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Last Updated: Friday, 23 November 2007, 16:38 GMT
Mother can keep birth 'a secret'
Pregnant woman (generic)
The court ruled the mother and child should remain anonymous
A woman who became pregnant after a one-night stand has been given the right to keep the birth a secret from the father.

The Court of Appeal ruling came after a county court ordered the 20-year-old to tell both her parents and the father.

The three appeal judges agreed "the ultimate veto" over who is told about the birth lay with the mother.

Fathers' groups said the ruling treated the child as the property of the mother "to be disposed of as she sees fit".

The woman, who cannot be named for legal reasons, also kept the pregnancy hidden from her family.

No access

She said she wanted the baby girl, who is now 19 weeks old, adopted at birth without the knowledge of either them or her father.

So I presume the mother will expect the state to be paying for the childs upkeep, instead of the father!
Jon, UK

A legal guardian and a local authority made the county court application to ensure the father and the woman's parents were told about the child.

But the Court of Appeal ordered the local authority not to take any action to inform the father.

They also prevented the local authority from taking any steps to allow the girl to meet any of her mother's family in order that they be assessed as potential carers.

The judge said the mother became pregnant when she was 19, and as she lived on her own, kept it secret from her divorced parents who she did not think would provide a good home for the baby.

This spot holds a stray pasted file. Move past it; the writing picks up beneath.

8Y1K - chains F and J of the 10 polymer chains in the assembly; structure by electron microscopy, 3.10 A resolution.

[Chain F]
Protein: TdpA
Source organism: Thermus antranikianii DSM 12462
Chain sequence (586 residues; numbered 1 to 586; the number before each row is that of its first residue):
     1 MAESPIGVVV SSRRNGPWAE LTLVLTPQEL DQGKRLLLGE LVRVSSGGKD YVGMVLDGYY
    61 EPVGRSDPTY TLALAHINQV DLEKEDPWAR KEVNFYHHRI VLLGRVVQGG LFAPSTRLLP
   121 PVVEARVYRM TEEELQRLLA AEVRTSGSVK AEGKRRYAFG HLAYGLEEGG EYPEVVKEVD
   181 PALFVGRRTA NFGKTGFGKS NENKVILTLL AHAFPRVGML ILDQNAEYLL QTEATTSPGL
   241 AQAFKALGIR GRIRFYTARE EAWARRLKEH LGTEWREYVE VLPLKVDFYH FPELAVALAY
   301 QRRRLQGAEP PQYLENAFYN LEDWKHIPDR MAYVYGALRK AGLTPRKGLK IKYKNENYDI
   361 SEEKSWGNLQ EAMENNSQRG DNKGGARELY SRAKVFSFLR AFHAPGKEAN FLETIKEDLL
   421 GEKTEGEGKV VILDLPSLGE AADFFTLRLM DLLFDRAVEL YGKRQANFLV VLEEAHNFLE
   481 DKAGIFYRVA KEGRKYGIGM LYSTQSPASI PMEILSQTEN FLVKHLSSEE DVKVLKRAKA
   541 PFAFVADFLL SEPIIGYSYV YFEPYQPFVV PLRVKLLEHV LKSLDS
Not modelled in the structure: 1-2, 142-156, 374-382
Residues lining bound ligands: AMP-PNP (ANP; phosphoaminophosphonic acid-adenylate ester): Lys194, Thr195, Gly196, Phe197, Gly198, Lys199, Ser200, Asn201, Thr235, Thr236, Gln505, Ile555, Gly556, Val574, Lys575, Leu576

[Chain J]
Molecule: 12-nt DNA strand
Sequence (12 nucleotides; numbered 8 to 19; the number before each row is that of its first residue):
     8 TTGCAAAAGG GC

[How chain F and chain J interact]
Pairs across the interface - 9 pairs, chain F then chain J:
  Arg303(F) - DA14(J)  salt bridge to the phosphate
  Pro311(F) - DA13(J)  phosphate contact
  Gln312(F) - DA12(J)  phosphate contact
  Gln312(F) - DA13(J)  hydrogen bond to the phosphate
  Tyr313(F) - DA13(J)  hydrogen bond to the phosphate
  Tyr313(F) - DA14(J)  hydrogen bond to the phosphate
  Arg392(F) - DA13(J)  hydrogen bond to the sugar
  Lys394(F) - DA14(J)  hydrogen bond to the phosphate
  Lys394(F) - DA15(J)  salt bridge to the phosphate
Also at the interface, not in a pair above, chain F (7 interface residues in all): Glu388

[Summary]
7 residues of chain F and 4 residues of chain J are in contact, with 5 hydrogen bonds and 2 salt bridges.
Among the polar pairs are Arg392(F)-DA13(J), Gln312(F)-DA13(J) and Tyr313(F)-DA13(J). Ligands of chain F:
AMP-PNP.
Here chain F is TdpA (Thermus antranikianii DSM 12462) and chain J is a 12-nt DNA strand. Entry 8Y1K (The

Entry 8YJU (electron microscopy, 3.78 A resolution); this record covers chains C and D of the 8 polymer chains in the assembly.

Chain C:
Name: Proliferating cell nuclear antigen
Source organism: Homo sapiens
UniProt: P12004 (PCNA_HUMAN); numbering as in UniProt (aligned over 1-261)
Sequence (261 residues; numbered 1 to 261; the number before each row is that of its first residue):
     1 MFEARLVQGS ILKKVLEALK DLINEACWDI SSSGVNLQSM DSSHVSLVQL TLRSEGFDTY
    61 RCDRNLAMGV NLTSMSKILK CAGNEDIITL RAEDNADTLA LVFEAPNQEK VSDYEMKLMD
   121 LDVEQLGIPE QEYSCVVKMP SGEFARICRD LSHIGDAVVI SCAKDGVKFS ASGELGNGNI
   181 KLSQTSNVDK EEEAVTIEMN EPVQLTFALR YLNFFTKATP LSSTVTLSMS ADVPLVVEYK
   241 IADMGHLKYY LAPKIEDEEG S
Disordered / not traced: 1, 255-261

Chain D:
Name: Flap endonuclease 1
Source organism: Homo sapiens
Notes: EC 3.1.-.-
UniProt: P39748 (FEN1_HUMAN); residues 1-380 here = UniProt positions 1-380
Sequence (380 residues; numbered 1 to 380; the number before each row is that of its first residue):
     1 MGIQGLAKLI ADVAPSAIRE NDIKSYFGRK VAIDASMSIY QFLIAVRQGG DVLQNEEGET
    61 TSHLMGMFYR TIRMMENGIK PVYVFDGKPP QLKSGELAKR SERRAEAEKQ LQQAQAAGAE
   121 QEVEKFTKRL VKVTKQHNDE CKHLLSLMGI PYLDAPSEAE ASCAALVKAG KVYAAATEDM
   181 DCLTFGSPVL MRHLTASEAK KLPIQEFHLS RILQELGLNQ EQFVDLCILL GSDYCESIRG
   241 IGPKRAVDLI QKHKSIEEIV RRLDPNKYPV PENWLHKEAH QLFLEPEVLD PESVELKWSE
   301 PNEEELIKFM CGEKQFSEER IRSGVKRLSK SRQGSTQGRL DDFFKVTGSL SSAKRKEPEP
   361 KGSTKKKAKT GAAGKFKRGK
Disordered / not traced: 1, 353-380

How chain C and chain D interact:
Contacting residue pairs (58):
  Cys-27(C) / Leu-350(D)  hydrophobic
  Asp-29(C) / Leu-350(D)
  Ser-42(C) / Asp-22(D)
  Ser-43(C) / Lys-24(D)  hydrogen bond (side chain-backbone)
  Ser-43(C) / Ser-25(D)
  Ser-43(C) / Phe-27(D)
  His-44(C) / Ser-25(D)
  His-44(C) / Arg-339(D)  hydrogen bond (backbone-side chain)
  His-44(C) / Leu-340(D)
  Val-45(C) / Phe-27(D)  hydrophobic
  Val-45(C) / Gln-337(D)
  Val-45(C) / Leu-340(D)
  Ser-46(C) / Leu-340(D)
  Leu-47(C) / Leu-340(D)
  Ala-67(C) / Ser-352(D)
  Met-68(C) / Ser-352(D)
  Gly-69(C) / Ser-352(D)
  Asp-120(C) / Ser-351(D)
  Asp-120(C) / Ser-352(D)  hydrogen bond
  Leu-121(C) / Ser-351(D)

Lady Justice Arden said the father's rights had not been violated because he did not have any to violate.

It is now clear that the Government believes children have no entitlement to a relationship with their fathers
Michael Cox, Fathers 4 Justice

John Baker, chairman of Families Need Fathers, said "It treats the child as the property of the mother, to be disposed of as she sees fit."

He said the ruling, taken in conjunction with the Human Fertilisation and Embryology Bill which could remove the requirement for IVF clinics to recognise the need of a father, was "intensely worrying".

He said: "A strong message seems to be sent that makes fathers redundant in the upbringing of children."

'Ultimate veto'

Fathers 4 Justice barrister Michael Cox said: "This father is the victim of a wicked deceit in which the State has been complicit.

"It is now clear that the Government believes children have no entitlement to a relationship with their fathers and that children are the property of their mothers and of the State."

Lord Justice Thorpe said: "The law improves the opportunity of the child of anonymous birth to search out its biological origin.

"However, the ultimate veto remains with the mother. Registers of information are in place to lead the searching child to the mother's door but the child has no right of entry if the mother, despite counselling, refuses to unlock it."

Peers attack 'fatherless' IVF bid
19 Nov 07 |  UK Politics

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